Adel plucked wildly until the hold on his ankles released. He tumbled, his shoulder taking most of the fall. The joint popped out of place, tearing sinew as it went.
         "You want to cripple me?" Adel asked. Throbbing waves of pain rolled from his shoulder.
         "Consider it a thief's payment."
         The other man was young, but not youthful enough that the several days' worth of dark beard growth covering his cheeks looked odd. His robe was loose and flowing around spindly arms and legs. Ink stained his fingers up to the first knuckle. On his chest were two red stars, marking his allegiance, but he looked more scribe than wizard. The young man flicked the wood, brewing another salvo. Adel guessed at what he might be forming and pulled it away before it was finished. The young man looked taken aback when his spell didn't work.
         Adel's shoulder was still aflame. He'd seen a sailor take a drunken tumble down some stairs once, ending with a shoulder much like his own. The old sea dog bashed himself into a wall to get it back in place. Adel did the same, rattling racks of parchment and knocking over an urn that shattered on the floor. His shoulder, while back in place, felt about as put together as the broken urn.
         "Keep still," the young man said. "Master Dreeve will deal with you shortly."
         Adel saw a stool tucked away beneath a low table. A bowl of apples, most of them wrinkled and half-rotted, sat atop it. "If that's the way you want to go about it, we've got a long wait ahead of us. Take a seat with me."
         The young man began to trace another pattern, which Adel pulled away. He guessed at the wrong thread, and a misfired flame bloomed between them, the heat intense but momentary.
         Adel raised an eyebrow. "Fire wasn't a good choice with all this kindling about, was it?"
         The young man looked around as if searching for a handy weapon.
         "I doubt there's a club secreted in here, but even if there was you don't strike me as the type to use it well. You'd just make the fool if you tried."
         Adel wondered why Dreeve would send him to the edge of the known world to get back his old apprentice when he had what looked to be a perfectly fine one tucked away beneath his palace.
         "There's no other way out, and Master will be here shortly to free the door." He took a seat and looked pleased with himself. "Then we'll see who the fool is."
         "No other way out?"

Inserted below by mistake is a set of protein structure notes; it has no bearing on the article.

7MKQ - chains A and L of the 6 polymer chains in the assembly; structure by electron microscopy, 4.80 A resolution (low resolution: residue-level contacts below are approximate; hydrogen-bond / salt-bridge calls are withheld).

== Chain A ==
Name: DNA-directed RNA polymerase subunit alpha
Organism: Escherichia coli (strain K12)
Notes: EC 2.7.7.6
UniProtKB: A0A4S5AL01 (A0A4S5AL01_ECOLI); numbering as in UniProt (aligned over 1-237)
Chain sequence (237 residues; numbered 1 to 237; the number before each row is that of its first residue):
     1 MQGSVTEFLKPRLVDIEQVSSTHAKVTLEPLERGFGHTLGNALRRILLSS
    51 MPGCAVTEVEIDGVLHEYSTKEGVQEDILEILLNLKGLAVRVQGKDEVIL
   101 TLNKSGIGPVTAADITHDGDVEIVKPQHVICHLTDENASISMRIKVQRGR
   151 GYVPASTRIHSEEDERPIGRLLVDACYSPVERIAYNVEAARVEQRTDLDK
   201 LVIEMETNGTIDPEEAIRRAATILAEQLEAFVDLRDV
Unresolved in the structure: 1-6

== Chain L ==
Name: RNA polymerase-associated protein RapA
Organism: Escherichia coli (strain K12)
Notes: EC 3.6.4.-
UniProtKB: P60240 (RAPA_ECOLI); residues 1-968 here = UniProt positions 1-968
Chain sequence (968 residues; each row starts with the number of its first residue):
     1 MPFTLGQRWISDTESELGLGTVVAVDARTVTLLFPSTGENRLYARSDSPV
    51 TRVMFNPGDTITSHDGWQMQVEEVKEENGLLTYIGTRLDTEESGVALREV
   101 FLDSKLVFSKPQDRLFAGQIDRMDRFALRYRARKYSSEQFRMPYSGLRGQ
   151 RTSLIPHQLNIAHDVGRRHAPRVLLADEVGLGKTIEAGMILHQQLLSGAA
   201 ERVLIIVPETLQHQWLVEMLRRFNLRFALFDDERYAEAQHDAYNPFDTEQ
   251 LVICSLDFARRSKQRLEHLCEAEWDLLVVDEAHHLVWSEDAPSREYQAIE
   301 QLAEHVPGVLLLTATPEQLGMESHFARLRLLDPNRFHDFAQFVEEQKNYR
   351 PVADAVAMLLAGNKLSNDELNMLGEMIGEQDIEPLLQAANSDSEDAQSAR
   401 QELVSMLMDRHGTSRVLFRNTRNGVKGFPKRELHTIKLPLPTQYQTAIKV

He crossed his arms. "This room is most secure."
         Adel took a couple of the better-looking apples. "Not what I'd hoped for a last meal," he said around chews. "But it'll do."
         The young man laughed.
         "Might as well have one," Adel tossed him one. "It's your last, too."
         "You can't kill me," the young man said, the confidence only youth can give backing him.
         "Probably true," Adel said. "Your master, however, is dying as we speak, a wasting disease eating him from the inside. After he expires the League will clamor to get at this collection, but with that granite slab blocking the way we'll be half-mummified when they finally chip their way inside."
         The young man was crestfallen. "You're lying."
         "Wish I was," Adel said.
         "But he would have told me."
         Adel shrugged. "Are you bound to him? Bloodmark, perhaps?"
         The young man shook his head. "After I finished cataloguing the scrolls, the magic would release me, let me enter the palace again, and I would become the heir to the Clan of the Two Stars."
         "About that . . ."
         Adel told him how he'd ended up there, and in turn the young man recited his story. His name was Koerwe Grayson and he'd come from the distant city of Anakben. Dreeve reached out to Grayson's father, an old acquaintance, and implied that it would be worth his while to indenture his son. A mage of Dreeve's standing was not someone to decline, so Grayson traveled to Sheapool, only to find that a trial of endurance awaited his arrival: catalogue the entire collection, then your training will begin. He'd been at it for months, watching his supplies dwindle, never seeing anyone from the palace.
         After Grayson stopped speaking, Adel said, "Someone like Dreeve? There's always a second way out. You magician types aren't much for sticking with one thing, like keeping your word."
         "This chamber is solid rock. I've catalogued books in every cranny and never came across anything."
         "Do you feel the vibrations?"
         "The magic? Do you feel it?" Adel held his good arm out and rippled his fingers.